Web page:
• Three primary colors of Procion MX Fiber Reactive Dyes. Available from:
    Dharma Trading for West coast folk
    PROchem for East coast folk
    – These dyes may also be available locally at craft supply stores, but these do have a shelf life and need to be stored properly (heat and moisture destroy their reactivity) so “buyer beware.”
    – For this tutorial I used these dyes:

  • 18 small-ish plastic containers (I used 3-cup cheap generic “Tupperware” and recycled yogurt tubs)
  • 1 larger bucket
  • 3 plastic cups and spoons
  • 3 containers for dye (I use recycled water bottles with “sports squirter tops”)
  • 1 measuring cup you’ll no longer use for food
  • A small graduated cylinder, syringe or a teaspoon and tablespoon
  • Disposable gloves (or those Playtex dishwashing gloves)
  • Particulate filter mask

The type of dyeing we will be doing is called low water immersion dyeing. A minimum of liquid is used to suspend the dye, and this allows a maximum distribution of dye in small volumes so it can be done in a small volume, like an old yogurt container. What we’ll be doing is:

      1. Fabric preparation


      2. Dye preparation


      3. Dyeing


    4. Washout & Enjoyment!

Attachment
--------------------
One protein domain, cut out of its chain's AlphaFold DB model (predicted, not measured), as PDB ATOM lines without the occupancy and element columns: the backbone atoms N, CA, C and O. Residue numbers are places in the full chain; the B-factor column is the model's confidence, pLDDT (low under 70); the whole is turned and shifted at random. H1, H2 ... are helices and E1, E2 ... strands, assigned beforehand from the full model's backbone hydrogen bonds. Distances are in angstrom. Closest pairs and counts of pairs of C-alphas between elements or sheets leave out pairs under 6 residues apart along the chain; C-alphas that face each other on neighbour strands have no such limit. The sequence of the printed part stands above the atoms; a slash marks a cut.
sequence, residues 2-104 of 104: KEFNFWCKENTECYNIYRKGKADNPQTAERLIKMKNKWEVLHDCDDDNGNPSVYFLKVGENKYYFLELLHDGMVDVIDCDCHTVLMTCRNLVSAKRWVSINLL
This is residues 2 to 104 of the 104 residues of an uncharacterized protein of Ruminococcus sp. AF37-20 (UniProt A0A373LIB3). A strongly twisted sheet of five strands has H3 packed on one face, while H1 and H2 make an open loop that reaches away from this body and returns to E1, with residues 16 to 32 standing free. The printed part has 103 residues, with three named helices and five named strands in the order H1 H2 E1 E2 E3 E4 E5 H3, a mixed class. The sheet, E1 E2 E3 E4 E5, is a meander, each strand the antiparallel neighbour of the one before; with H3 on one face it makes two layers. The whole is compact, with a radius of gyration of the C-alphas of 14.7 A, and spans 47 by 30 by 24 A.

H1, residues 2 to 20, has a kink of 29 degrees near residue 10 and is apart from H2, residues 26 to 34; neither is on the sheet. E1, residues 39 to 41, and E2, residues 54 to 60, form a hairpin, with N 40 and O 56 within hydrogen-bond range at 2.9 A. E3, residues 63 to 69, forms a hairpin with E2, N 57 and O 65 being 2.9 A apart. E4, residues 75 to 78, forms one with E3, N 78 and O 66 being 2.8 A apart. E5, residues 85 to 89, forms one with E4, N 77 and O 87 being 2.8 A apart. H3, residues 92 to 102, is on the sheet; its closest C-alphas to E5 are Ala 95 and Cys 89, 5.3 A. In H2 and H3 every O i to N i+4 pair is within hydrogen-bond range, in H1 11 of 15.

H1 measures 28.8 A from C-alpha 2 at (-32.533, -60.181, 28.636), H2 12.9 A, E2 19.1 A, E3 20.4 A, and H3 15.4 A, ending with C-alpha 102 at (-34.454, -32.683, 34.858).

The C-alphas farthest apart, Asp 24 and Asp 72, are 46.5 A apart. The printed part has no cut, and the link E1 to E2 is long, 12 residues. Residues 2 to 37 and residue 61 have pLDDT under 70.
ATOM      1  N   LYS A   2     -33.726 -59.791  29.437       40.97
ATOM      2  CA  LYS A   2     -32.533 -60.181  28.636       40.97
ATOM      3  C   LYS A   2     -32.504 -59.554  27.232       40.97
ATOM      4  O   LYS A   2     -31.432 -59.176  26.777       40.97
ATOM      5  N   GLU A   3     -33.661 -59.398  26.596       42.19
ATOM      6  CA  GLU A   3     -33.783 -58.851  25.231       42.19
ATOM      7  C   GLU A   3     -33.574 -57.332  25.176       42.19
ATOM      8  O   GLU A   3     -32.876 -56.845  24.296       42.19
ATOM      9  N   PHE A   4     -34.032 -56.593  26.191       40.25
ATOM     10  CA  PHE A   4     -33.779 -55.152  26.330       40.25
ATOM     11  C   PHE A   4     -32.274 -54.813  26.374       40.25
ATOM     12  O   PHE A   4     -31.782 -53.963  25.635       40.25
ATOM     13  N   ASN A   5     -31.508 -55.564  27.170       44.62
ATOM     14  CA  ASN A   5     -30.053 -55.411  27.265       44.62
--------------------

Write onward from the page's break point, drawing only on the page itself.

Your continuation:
A word about safety: All the chemicals we use are as safe as or safer than the stuff you use cleaning the bathroom. That being said, Procion MX in powder MUST be treated with RESPECT. It is a very fine powder, and should not be allowed to come in contact with your skin or mucous membranes (especially your lungs). Prolonged exposure to the powder could cause your body to develop a severe allergic response to the dye, such that you could never use it again. As “prolonged exposure” is different for everyone, you have to minimize contact with the powder: Thus always wear a particulate filter mask and rubber or latex gloves when around the powder form of Procion MX and clean up any spills immediately! Common sense also tells us to wear old fabric you don’t mind getting dye on, just in case.

Fabric Preparation